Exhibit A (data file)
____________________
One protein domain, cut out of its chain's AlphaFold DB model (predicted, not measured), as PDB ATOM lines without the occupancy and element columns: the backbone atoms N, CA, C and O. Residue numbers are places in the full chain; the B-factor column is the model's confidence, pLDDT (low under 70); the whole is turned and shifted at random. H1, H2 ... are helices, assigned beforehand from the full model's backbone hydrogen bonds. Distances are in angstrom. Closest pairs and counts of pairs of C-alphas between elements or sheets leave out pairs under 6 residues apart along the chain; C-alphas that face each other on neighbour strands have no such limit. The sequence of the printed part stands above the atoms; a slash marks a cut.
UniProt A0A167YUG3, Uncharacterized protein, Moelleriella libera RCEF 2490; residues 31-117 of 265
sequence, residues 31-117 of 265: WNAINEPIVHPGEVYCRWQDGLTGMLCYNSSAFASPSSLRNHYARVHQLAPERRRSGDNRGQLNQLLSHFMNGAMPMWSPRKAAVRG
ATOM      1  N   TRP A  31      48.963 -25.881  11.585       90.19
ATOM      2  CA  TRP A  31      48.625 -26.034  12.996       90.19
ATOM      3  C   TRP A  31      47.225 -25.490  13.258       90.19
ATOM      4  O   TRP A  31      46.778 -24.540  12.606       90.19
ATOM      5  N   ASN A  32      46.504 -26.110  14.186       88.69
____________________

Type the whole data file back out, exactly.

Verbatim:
One protein domain, cut out of its chain's AlphaFold DB model (predicted, not measured), as PDB ATOM lines without the occupancy and element columns: the backbone atoms N, CA, C and O. Residue numbers are places in the full chain; the B-factor column is the model's confidence, pLDDT (low under 70); the whole is turned and shifted at random. H1, H2 ... are helices, assigned beforehand from the full model's backbone hydrogen bonds. Distances are in angstrom. Closest pairs and counts of pairs of C-alphas between elements or sheets leave out pairs under 6 residues apart along the chain; C-alphas that face each other on neighbour strands have no such limit. The sequence of the printed part stands above the atoms; a slash marks a cut.
UniProt A0A167YUG3, Uncharacterized protein, Moelleriella libera RCEF 2490; residues 31-117 of 265
sequence, residues 31-117 of 265: WNAINEPIVHPGEVYCRWQDGLTGMLCYNSSAFASPSSLRNHYARVHQLAPERRRSGDNRGQLNQLLSHFMNGAMPMWSPRKAAVRG
ATOM      1  N   TRP A  31      48.963 -25.881  11.585       90.19
ATOM      2  CA  TRP A  31      48.625 -26.034  12.996       90.19
ATOM      3  C   TRP A  31      47.225 -25.490  13.258       90.19
ATOM      4  O   TRP A  31      46.778 -24.540  12.606       90.19
ATOM      5  N   ASN A  32      46.504 -26.110  14.186       88.69